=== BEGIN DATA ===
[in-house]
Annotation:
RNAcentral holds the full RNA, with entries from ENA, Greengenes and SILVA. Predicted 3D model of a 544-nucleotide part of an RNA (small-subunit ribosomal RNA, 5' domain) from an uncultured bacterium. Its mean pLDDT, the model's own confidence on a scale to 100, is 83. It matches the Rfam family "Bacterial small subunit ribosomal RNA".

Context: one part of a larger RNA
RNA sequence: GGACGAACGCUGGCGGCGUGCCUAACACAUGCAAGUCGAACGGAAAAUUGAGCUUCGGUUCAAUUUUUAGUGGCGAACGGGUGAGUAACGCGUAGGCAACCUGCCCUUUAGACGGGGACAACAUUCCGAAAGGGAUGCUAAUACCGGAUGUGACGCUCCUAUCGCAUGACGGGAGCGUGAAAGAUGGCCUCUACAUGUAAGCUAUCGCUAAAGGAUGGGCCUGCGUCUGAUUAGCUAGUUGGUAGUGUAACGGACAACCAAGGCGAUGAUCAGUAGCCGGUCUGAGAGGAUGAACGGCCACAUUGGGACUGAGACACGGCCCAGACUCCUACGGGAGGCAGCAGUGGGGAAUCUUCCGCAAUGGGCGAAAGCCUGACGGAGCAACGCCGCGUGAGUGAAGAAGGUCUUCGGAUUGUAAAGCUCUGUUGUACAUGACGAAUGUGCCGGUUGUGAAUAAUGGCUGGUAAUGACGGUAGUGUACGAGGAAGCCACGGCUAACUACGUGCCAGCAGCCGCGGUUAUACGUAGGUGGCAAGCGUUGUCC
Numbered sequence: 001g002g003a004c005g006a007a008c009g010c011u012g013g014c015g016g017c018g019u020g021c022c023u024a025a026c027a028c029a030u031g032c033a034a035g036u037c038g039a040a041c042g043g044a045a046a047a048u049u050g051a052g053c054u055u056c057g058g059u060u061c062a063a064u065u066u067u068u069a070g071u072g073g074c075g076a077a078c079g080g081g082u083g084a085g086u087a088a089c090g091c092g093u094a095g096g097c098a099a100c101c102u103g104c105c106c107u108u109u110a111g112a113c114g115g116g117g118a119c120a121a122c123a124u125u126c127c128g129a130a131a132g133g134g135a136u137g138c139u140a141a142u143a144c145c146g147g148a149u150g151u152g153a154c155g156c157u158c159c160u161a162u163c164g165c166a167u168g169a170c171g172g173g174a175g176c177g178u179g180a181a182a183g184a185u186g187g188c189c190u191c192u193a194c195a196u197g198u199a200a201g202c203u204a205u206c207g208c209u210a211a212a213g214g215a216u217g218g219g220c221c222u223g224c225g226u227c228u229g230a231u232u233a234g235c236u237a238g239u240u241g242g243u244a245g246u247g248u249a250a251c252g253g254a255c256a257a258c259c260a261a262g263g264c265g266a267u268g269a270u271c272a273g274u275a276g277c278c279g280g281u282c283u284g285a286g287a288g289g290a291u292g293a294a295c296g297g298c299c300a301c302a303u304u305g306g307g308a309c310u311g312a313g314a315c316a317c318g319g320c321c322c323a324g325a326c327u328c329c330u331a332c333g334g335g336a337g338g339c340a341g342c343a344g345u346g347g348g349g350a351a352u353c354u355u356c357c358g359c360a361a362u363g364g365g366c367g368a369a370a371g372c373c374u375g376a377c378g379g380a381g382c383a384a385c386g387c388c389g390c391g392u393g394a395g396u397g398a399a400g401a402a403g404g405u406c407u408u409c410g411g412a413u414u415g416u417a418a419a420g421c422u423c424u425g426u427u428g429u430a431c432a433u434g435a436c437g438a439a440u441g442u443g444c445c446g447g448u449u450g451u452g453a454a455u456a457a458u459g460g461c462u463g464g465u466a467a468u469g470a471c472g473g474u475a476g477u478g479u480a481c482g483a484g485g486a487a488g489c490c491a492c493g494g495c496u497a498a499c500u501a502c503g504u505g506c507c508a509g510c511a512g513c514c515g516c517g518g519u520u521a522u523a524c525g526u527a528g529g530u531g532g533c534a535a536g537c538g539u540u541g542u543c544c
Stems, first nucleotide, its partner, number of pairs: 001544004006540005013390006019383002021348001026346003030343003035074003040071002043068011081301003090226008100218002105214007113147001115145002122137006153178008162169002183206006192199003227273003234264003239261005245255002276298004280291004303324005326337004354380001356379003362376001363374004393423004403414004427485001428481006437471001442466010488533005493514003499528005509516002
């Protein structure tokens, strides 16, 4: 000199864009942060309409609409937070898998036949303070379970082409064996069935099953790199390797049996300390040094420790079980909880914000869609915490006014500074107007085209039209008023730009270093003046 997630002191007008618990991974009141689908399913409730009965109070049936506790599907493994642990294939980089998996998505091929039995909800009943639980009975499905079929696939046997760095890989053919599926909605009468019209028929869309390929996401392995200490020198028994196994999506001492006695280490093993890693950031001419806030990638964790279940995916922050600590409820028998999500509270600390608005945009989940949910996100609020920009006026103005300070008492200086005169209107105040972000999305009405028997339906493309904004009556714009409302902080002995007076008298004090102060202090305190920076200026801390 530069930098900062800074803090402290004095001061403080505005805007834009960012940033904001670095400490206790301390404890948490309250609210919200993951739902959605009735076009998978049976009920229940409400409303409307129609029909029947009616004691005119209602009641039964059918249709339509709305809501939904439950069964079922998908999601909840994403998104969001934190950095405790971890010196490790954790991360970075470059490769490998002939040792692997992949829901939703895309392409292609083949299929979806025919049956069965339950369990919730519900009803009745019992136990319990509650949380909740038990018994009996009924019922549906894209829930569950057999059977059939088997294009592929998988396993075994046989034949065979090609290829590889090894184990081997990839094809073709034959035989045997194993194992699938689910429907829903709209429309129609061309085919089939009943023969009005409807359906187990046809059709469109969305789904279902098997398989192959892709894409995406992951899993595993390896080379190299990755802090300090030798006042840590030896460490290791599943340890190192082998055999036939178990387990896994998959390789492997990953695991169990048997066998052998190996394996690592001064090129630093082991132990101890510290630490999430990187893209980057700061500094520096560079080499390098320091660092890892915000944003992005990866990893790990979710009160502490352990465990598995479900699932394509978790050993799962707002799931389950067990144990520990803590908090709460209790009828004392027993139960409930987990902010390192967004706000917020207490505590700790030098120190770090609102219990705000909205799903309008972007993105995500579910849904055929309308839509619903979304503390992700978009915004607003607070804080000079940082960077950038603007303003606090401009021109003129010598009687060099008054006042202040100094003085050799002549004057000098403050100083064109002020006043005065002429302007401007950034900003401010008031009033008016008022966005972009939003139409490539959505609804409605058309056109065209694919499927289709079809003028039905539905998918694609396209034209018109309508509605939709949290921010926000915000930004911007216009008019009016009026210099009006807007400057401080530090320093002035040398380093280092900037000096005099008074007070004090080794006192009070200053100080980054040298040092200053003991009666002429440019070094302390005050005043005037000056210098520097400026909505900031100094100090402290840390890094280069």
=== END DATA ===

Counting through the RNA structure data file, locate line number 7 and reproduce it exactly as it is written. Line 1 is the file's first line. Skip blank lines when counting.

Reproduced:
Stems, first nucleotide, its partner, number of pairs: 001544004006540005013390006019383002021348001026346003030343003035074003040071002043068011081301003090226008100218002105214007113147001115145002122137006153178008162169002183206006192199003227273003234264003239261005245255002276298004280291004303324005326337004354380001356379003362376001363374004393423004403414004427485001428481006437471001442466010488533005493514003499528005509516002